Prevalence of Plasmodium and Soil-Transmitted Helminth Coinfection and Associated Factors among Malaria-Suspected Patients Attending Shewa Robit Health Center, North-Central Ethiopia

Geletaw Asemahegn Mehal Meda General Hospital, North Shewa Zone, Amhara National Regional Health Bureau, Ethiopia;

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Tadesse Hailu Department of Medical Laboratory Science, College of Medicine and Health Sciences, Bahir Dar University, Bahir Dar, Ethiopia

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Animen Ayehu Department of Medical Laboratory Science, College of Medicine and Health Sciences, Bahir Dar University, Bahir Dar, Ethiopia

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Plasmodium and soil-transmitted helminth (STH) coinfection is a major public health problem in developing countries. Its prevalence and associated factors are poorly addressed in the available research. Therefore, this study aimed to assess Plasmodium–STH coinfection prevalence and associated factors among malaria-suspected patients attending Shewa Robit Health Center, north-central Ethiopia. A cross-sectional study was conducted among 379 malaria-suspected patients attending Shewa Robit Health Center from April to May 2023. Stool and blood samples were collected from each participant. Plasmodium and STHs were detected from blood and stool samples by using blood film and the Kato–Katz method, respectively. Data were entered into Epi Info version 7 and analyzed by SPSS version 26. Descriptive statistics were used to compute Plasmodium–STH coinfection. Logistic regression was used to identify associated factors. Variables with a P-value <0.05 were considered statistically significant. Among the study participants, 27.9%, 20.3%, and 13.4% were positive for Plasmodium, STHs, and Plasmodium–STH coinfection, respectively. The prevalence of Plasmodium–Ascaris lumbricoides coinfection was high (7.6%). Unavailability of insecticide-treated bed nets (ITNs), improper use of ITNs, absence of indoor residual spraying, presence of stagnant water, and previous malaria infection were significantly associated (P <0.01) with Plasmodium infection. Being illiterate, using an unimproved latrine, having an untrimmed fingernail, and practicing open defecation were also significantly associated (P <0.03), with STH infection. Being male, illiterate, and living in rural areas were significantly associated (P <0.03) with Plasmodium–STH coinfection. The prevalence of Plasmodium–STH coinfection was high in malaria-endemic areas. Therefore, malaria-suspected cases should be checked for STH infection.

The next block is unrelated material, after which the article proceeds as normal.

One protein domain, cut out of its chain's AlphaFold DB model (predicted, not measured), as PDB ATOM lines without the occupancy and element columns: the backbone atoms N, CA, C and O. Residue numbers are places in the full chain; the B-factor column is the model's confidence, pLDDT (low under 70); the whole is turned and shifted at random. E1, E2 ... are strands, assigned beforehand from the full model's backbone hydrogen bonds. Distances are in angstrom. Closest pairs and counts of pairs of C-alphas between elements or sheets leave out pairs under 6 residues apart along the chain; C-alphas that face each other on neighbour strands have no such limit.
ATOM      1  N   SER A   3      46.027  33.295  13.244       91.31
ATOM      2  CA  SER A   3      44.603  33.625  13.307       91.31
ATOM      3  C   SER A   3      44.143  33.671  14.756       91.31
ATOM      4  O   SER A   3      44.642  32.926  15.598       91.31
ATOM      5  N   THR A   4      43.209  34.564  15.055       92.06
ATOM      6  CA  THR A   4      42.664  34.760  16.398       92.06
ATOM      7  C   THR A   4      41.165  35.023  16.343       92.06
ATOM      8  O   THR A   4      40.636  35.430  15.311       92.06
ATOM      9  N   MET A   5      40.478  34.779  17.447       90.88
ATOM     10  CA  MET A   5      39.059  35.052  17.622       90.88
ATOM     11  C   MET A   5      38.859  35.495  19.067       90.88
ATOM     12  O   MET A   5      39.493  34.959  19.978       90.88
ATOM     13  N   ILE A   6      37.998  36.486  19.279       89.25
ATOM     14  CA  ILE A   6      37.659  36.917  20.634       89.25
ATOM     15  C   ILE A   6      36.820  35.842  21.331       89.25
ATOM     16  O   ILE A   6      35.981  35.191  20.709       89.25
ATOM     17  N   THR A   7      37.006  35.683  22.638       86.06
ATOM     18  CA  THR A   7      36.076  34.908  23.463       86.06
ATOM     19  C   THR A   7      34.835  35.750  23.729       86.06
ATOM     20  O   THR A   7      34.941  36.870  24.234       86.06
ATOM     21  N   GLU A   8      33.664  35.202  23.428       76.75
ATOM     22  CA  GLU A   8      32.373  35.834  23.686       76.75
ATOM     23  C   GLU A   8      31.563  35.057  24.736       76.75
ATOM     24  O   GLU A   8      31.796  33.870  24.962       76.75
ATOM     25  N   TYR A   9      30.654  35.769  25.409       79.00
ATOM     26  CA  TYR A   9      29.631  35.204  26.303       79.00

Author Notes

Financial support: The budget for this project was covered by Bahir Dar University and the Amhara National Regional State Health Bureau. The funding body was not involved in the collection, analysis, and interpretation of data or in writing the manuscript.

Disclosure: Ethical approval was first obtained from the Ethical Review Committee of the College of Medicine and Health Sciences, Bahir Dar University (protocol no. 742/2023).

Authors’ addresses: Geletaw Asemahegn, Mehal Meda General Hospital, North Shewa Zone, Amhara Regional Health Bureau, Ethiopia, E-mail: geletawase2014@gmail.com. Tadesse Hailu and Animen Ayehu, Department of Medical Laboratory Science, College of Medicine and Health Sciences, Bahir Dar University, Bahir Dar, Ethiopia, E-mails: tadessehailu89@gmail.com and anex296ayehu.utd@gmail.com

Address correspondence to Tadesse Hailu, Department of Medical Laboratory Science, College of Medicine and Health Sciences, Bahir Dar University, Bahir Dar, Ethiopia. E-mail: tadessehailu89@gmail.com
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